How frequently should children and adults receive routine dental checks?

Summary of a HEN network member’s report

The issue

A marked improvement has been observed in the general oral health of the population of the United Kingdom over the last three decades, as measured by decreases in periodontal disease, caries and tooth loss in adults, and in caries in children. Still, there is an increasing incidence of oral cancer in adults and static levels of periodontal disease in children. Important inequalities in dental health remain, particularly across socioeconomic groups and between areas with and areas without fluoridated water supplies. This raises the question: should dental check intervals be more closely related to dental needs? The optimal frequency of dental checks has been the subject of interventional debate for almost three decades. There is no formal policy on their frequency in most developed countries.


A systematic review was conducted on the effectiveness and cost–effectiveness of routine dental checks of different frequencies. Only 29 studies met the inclusion criteria, and many of them exhibited major quality problems. The review compared findings in several areas.

  • There was little consistency among the study results on the effect of different dental check frequencies on outcome measures such as DMFT, decay, and missing teeth. (DMFT is the number of decayed, missing and filled permanent teeth.)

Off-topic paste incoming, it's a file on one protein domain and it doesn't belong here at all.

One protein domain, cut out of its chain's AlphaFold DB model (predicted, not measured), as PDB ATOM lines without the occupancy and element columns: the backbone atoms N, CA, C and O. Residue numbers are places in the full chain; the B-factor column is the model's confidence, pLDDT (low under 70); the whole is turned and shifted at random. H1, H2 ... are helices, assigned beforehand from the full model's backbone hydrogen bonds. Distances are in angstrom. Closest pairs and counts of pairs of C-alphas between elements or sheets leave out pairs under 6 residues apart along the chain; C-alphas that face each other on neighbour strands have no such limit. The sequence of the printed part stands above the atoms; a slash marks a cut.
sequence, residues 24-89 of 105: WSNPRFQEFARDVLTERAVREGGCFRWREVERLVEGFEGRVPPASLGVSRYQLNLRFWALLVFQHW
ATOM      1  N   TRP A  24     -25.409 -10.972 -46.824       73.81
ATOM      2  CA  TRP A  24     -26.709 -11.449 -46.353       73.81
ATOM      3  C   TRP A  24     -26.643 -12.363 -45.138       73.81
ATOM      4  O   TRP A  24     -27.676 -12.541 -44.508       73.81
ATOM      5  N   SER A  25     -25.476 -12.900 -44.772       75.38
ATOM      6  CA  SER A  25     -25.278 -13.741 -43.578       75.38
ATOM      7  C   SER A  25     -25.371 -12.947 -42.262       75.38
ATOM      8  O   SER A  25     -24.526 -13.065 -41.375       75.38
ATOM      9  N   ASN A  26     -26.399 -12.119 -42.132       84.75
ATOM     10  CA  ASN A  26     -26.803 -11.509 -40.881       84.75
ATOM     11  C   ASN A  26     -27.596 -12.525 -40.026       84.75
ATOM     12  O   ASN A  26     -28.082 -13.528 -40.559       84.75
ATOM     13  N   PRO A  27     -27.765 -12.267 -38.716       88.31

• There was no consistency in the study findings on the effect of different dental check frequencies on outcomes such as bleeding, probing depth/pocket depth and presence of plaque/calculus.
  • One study showed no association between dental check intervals of less than 12 months and oral cancer tumour size and stage at diagnosis. Another study reported that increasing the interval between dental checks to more than 12 months) may increase tumour size and stage at diagnosis.
  • One cross-sectional study showed an association between dental check frequency and the perception that oral health affects quality of life.
  • There was much uncertainty in published economic evaluations. The one formal cost–effectiveness study identified showed an incremental cost of US$ 73 per carious surface averted when comparing 12-month dental checks to no checks.
  • Decision analysis, using data from the United Kingdom with very strong assumptions, suggests that increasing dental check intervals to more than 6 months would be more cost-effective in dental decay in deciduous and permanent teeth than decreasing the intervals to less than 6 months. However, the cost–effectiveness varies across risk-groups based on social class and the presence or absence of a fluoridated water supply.

Policy considerations

Little evidence exists to suggest an optimal frequency for dental checks in children and adults. A policy for dental check frequency can be tailored to the total population, population subgroups or individual patient risk. Further primary research is required in order to assess the relative clinical benefits and cost–effectiveness of different frequencies of dental checks for the most common oral diseases, including dental caries, periodontal disease and oral cancer.

The views expressed in this summary are based on a publication of a HEN Network member agency and do not necessarily represent the decisions or stated policy of WHO/Europe.


The summary is based on a report by the United Kingdom National Coordinating Centre for Health Technology Assessment (NCCHTA).